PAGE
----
# Formal glossary of philosophy

 Subject classification: this is a philosophy resource.
 Educational level: this is a research resource.
The Ethics by Baruch Spinoza is an inspiration for this project.

The formal glossary of philosophy is a collection of definitions of philosophical terms that are sufficiently formal to allow proofs about them.

You can use the terms in this glossary to prove theorems and build philosophical theories. If you want to use the terms in this glossary, the recommended way is to transclude them with the Template:Formal glossary of philosophy.

## Guidelines

• When defining a term, link only the first appearance of each other term in to its definition in the dictionary.
• Try not to link outside of the dictionary (except Wikipedia articles when explaining primitive terms). One of the goals of the dictionary is to be able to track the definitions back to the primitives. Linking out of the dictionary defeats this purpose. If you want to link to a term that hasn't been defined yet, just create a section for it and leave its definition for later, or mark it as a primitive term.
• If you want to add a different definition for an already existing term, distinguish them with numbers between parenthesis, like in Change (1) and Change (2).

## Definitions

### Accessibility relation

This is a primitive notion or term—an undefined term used to define others. You can get an intuitive grasp of the intended meaning of the term here.

### Accidental property

Let P be a property, x an entity and w a possible world. Then P is an accidental property of x in w means: x has P in w, but in at least one possible world, x exists without P.[1]

### Actual property

Let P be a property, x an entity and w a possible world. Then P is an actual property of x in w means: P is a property of x in w.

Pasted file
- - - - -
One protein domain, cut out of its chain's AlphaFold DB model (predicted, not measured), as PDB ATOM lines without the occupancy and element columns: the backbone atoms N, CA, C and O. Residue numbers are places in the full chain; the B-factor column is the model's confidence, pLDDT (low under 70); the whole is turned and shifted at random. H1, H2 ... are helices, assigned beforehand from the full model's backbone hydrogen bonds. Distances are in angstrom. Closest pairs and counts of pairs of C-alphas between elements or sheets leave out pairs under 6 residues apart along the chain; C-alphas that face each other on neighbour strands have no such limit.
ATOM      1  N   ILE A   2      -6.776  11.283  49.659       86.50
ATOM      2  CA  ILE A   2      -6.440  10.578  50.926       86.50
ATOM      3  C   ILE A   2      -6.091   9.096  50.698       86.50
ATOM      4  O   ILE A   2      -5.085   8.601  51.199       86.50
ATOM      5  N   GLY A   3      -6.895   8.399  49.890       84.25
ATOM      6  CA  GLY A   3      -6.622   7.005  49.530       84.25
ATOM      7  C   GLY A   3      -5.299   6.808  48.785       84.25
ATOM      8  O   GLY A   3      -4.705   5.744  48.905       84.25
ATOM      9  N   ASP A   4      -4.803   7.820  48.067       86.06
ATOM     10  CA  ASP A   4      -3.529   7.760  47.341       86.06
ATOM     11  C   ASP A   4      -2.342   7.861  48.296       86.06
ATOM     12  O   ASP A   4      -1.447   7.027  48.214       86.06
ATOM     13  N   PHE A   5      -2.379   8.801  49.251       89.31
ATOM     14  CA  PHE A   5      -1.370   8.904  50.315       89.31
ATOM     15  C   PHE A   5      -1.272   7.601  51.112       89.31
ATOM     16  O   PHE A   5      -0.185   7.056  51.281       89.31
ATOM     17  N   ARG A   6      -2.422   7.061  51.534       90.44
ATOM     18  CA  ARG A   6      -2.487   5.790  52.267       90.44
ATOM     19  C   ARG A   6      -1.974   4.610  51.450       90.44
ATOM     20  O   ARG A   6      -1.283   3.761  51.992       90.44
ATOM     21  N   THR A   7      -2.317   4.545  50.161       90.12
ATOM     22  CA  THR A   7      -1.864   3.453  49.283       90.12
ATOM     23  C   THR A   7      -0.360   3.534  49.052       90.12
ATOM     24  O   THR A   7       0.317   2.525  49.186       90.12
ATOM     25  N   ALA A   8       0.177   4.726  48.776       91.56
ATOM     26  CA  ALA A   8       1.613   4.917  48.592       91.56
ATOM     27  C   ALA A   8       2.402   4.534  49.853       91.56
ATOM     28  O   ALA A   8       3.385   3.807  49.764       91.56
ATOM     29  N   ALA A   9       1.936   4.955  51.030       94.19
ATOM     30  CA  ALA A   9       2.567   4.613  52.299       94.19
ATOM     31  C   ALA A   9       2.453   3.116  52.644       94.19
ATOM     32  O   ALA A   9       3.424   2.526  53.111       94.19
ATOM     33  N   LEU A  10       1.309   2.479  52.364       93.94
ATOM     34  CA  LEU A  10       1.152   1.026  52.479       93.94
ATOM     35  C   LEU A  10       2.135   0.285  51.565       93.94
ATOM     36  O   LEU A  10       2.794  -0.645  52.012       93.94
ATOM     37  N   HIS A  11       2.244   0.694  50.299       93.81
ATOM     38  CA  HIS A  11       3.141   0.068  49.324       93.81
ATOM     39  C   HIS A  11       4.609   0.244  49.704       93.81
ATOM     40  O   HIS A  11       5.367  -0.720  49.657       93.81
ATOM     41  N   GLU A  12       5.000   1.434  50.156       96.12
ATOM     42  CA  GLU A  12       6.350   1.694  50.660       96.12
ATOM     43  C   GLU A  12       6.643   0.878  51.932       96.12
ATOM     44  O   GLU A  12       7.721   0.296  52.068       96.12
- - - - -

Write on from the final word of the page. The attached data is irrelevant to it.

### Aristotelian change

Let x be an entity and w1 and w2 two possible worlds. Then x changes aristotelically from w1 to w2 means: there is at least one possible world w accessible from w1 and with access to w2 (or identical to w2) such that P is a potential property of x in w1 and an actual property in w.

### Causal chain

A sequence of events (e1, e2, e3 ..., en) is a causal chain means: e1 is a cause of e2, e2 is a cause of e3 and so on until en-1 is a cause of en

${\displaystyle CC(e_{1},e_{2},e_{3}...,e_{n}):e_{1}Ce_{2}\land e_{2}Ce_{3}...\land e_{n-1}Ce_{n}}$

### Causal independence

Let c and e be events. Then c is causally independent of e means: c is not a cause of e and e is not a cause of c.

${\displaystyle cCIe:\lnot cCe\land \lnot eCc}$

### Cause

This is a primitive notion or term—an undefined term used to define others. You can get an intuitive grasp of the intended meaning of the term here.

### Change (1)

Let x be an entity, and w1 and w2 two possible worlds. Then x changes from w1 to w2 means: there is at least one property P and at least one possible world w accessible from w1 and with access to w2 (or identical to w2) such that x has P in w1 and lacks it in w, or lacks it in w1 and has it in w.

### Change (2)

Let x be an entity, and w1 and w2 two possible worlds. Then x changes from w1 to w2 means: there is at least one property P such that x has P in w1 and lacks it in w2, or lacks it in w1 and has it in w2.

### Determinism

Determinism means: every possible world has direct access to exactly one possible world.

### Direct cause

Let c, d and e be events. Then c is a direct cause of e means: c is a cause of e and there is no d such that c is a cause of d and d is a cause of e.

${\displaystyle cDCe:cCe\land \lnot \exists d(cCd\land dCe)}$

### Element

This is a primitive notion or term—an undefined term used to define others. You can get an intuitive grasp of the intended meaning of the term here.

### Effect

Let c and e be events. Then e is an effect of c means: c is a cause of e.

${\displaystyle eEc:cCe}$

### Entity

This is a primitive notion or term—an undefined term used to define others. You can get an intuitive grasp of the intended meaning of the term here.

### Essence

Let x be an entity. Then the essence of x is the set of all its essential properties.